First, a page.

Mounting evidence suggests that years of government employment policies have had little or no impact on reducing the discrimination disabled people face in the jobs market.
Government figures and new analysis show instead that disability equality for disabled people has remained almost static when it comes to finding and keeping jobs.
Ministers have repeatedly boasted that the number of disabled people in employment has increased substantially over the last decade, including by two million between the third quarter of 2013 and the third quarter of 2022.
They often suggest that that increase is a result of interventions such as the Work and Health Programme, the discredited Disability Confident scheme, the Access to Work programme and “work to further join up employment and health systems”.
But disabled people have repeatedly accused ministers of failing to take meaningful action to address the employment barriers they face, such as the lack of enforcement of disabled workers’ rights to reasonable adjustments or the flaws in the Access to Work system.
Tom Pursglove, the minister for disabled people, admitted earlier this month – in response to a question from disabled Labour MP Marsha de Cordova – that the increase in disability employment was “driven primarily by rising disability prevalence and a strengthening of the overall labour market”.
Government figures released in January found that 60 per cent of the increase in disabled people in employment was simply due to a sharp rise in the number of people identifying as disabled.
Those government figures estimated that only 15 per cent of the increase in disabled people in work was due to a narrowing in the disability employment gap – the difference in the proportion of disabled and non-disabled people in jobs.
But the Department for Work and Pensions (DWP) has now admitted to Disability News Service (DNS) that it cannot prove that even this small proportion of the increase was due to government policies.
Pursglove had previously argued that the impact of factors including government policies to tackle the disability employment gap accounted for about 25 per cent of the increase in the number of disabled people in work.
But when DNS asked in a freedom of information request for any evidence to show that government policies directed towards reducing the gap had managed to do so, DWP replied: “We confirm that we do not hold the information requested regarding the effect of government policies on reducing the disability employment gap.”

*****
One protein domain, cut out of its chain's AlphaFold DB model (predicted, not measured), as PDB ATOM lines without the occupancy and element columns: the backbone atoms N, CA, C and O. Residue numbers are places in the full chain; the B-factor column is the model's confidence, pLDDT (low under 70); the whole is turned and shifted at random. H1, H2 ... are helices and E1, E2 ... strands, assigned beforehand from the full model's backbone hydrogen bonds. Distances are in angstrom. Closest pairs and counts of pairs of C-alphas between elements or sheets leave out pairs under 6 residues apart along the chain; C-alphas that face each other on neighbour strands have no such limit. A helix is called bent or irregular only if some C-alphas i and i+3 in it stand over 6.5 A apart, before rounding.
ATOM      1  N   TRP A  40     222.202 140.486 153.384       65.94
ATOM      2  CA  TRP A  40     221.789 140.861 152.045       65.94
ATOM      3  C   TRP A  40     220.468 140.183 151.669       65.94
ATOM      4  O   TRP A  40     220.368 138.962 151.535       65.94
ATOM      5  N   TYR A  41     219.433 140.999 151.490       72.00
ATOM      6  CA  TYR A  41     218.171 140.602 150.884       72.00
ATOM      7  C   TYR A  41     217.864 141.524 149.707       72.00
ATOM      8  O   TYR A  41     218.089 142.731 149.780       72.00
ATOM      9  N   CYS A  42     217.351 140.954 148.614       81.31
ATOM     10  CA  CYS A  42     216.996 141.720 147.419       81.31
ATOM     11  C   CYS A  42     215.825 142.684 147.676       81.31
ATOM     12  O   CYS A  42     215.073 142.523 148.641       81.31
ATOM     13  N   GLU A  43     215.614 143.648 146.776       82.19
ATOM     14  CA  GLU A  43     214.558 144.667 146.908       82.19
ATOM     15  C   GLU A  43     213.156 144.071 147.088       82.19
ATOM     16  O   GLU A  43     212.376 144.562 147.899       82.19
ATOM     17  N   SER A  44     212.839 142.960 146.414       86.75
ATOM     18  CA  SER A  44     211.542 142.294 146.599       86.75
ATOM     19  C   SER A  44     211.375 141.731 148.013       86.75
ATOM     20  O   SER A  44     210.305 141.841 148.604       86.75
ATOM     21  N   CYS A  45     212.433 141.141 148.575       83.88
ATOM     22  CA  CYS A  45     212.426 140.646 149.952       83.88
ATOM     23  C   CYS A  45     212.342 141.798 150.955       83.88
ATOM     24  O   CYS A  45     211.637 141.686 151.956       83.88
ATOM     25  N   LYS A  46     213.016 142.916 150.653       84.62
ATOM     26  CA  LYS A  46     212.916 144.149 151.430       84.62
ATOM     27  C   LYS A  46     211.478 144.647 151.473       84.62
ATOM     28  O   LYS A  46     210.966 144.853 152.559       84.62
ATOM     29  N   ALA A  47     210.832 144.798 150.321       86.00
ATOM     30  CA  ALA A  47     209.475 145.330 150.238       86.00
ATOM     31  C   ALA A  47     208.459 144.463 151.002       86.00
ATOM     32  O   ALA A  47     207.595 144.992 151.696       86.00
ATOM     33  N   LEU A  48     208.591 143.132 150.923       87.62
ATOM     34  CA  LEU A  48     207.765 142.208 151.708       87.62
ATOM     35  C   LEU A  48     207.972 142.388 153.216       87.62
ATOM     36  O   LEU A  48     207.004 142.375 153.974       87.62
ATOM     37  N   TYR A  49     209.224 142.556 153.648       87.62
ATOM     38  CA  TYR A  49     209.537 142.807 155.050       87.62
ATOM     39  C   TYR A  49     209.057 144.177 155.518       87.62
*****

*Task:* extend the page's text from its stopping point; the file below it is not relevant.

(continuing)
It argued that “isolating the direct effect of a single policy on the disability employment gap is complex” and it partly blamed the impact of “external factors” and the interaction of different policies with each other.
The January figures also showed that the disability employment gap was now at its widest point since 2018, at about 30 per cent, just four percentage points lower than in 2013.
Now analysis by the Disability@Work group of academics suggests that even the 15 per cent of the rise in disability employment caused by a narrowing of the disability employment gap may not be due to a fall in discrimination.
Professor Victoria Wass, of Cardiff Business School, Cardiff University, pointed out that the National Audit Office (NAO) had previously found that the increase in people identifying as disabled “was a particular feature of those in employment”, with the NAO saying (PDF, paragraph 19) it was “only people who are in employment where the trend has happened”.
She said: “In these circumstances, a falling disability employment gap does not support a claim that equality for disabled people has improved in the area of employment.”
Earlier analysis by Disability@Work has previously reached the same conclusion.
That analysis showed last year that an increase of 1.3 million in the number of disabled people in work between 2017 and 2022 was “meaningless” when it came to the inequality disabled people faced in the jobs market.
Wass also pointed to government figures from January’s report which found that, between 2014 and 2021, disabled workers moved out of work at nearly twice the rate (8.9 per cent) of non-disabled workers (5.1 per cent).
The report also found that workless disabled people moved into work at nearly one-third of the rate (9.7 per cent) of workless non-disabled people (26.8 per cent).
Wass said: “These differences indicate that disabled people are more likely to leave employment and very much less likely to enter employment than non-disabled people.”
De Cordova told Disability News Service: “The Tories in government have completely failed disabled people by creating a hostile environment over the past 13 years.
“As the minister’s response to my question shows, the increase in disabled people’s participation in the market was ‘driven primarily by rising disability prevalence and a strengthening of the overall labour market’ rather than the government’s non-existent policies to remove employment barriers that disabled people face.
“It’s time for the government to get real and meaningfully act to remove employment barriers faced by disabled people.”
A DWP spokesperson said: “The government is committed to supporting disabled people and people with health conditions stay and succeed in work, and a range of initiatives have contributed to the disability employment gap closing by 4.8 per cent and the disability employment rate rising by 9.5 per cent since 2014.
“Our £58 million Individual Placement and Support in Primary Care scheme not only helps disabled people and people with health conditions move into a job that suits their needs, but also provides them and their employers with wraparound support during their work to help them sustain employment in the long term.”
Picture: Tom Pursglove (left) and Marsha de Cordova
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